Ozzias Villaver Jr., Ed.D. | Negosentro.com
As a firm grows and becomes more profitable, the owner needs to know the value of its business. In some situations, a profitable business may lose value over time. Therefore, being aware of its value is important in the management of a business. As Randall Lane said, “knowing your net worth (value) as a private business owner provides a useful snapshot of where your company stands, what option it has, and how it can improve long-term.”
Terry McRae, owner of Hornblower Yatchts in San Francisco, said, “knowing the value of your firm keeps you out of trouble. It keeps you from being out there, believing that what isn’t true. And it gives you a better sense for using what resources are there. It’s helpful (for making) better long-term decisions.”
Three basic ways for valuing a business.
1. Asset-based valuation, which determines the value of a business by estimating the value of its assets through (a) the modified book value of assets, i.e. determining the value of a business by adjusting the based value to reflect obvious differences between the historical cost and the current market value of the assets; (b) the replacement value of assets, i.e. determining the value of a business by estimating the cost of replacing the firm’s assets; (c) the liquidation way which values estimating the amount of money that would be received if the firm ended its operations and liquidated its assets.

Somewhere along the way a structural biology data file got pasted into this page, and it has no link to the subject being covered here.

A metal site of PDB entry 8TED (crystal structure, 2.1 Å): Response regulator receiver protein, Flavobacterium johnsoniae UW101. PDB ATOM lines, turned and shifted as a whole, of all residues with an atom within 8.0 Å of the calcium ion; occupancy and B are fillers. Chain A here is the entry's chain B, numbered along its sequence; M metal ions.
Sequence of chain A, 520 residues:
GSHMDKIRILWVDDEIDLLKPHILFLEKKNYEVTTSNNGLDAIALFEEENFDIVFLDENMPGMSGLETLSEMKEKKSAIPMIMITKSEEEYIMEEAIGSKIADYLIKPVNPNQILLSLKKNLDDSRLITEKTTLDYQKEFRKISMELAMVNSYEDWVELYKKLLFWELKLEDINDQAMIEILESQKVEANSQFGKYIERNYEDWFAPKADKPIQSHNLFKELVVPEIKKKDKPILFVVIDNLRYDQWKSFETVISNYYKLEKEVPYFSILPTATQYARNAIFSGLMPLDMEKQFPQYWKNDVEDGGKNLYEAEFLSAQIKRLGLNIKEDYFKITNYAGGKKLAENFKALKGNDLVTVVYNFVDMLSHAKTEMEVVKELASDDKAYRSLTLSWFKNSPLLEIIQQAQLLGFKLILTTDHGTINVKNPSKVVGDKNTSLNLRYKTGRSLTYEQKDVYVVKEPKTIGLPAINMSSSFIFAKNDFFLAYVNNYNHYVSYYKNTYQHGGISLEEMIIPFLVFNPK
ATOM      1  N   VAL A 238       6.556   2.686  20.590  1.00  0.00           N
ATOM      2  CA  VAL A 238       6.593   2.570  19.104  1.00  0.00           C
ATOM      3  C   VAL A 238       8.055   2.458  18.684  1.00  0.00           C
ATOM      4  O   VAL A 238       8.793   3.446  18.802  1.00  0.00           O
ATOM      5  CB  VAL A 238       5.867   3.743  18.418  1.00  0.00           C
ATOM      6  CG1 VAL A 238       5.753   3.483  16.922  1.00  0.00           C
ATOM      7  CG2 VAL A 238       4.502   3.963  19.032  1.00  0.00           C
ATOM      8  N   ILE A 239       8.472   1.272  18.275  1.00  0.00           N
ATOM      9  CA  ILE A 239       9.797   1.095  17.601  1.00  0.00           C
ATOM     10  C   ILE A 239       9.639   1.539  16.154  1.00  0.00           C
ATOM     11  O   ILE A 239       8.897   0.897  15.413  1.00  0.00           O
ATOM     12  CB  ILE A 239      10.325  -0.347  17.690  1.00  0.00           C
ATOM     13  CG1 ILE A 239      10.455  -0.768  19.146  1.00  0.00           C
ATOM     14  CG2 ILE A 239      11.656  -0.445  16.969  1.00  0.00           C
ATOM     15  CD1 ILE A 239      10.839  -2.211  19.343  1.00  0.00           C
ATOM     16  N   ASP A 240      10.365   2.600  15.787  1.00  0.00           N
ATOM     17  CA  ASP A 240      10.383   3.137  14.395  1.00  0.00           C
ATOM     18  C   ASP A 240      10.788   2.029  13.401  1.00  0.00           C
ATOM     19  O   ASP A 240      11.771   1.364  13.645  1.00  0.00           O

2. Valuation based on comparables which determines the value of a business by considering the actual market prices of firms that are similar to the firm being valued.
3. Cash-flow based valuation, which determines the value of a business by estimating the amount and timing of its future cash flows. This evaluation requires explicit assumptions of the firm’s future growth rates, its profits margins (profits to sales), and the appropriate discount rate (required rate return). This requires the estimator to examine more carefully why the firm has value.
Indeed, at certain times, a businessman needs to determine the value of his business.
(Reference: Justin G. Longenecker et al. Small Business Management. Ohio, USA, Thomson South-Western, @ 2006)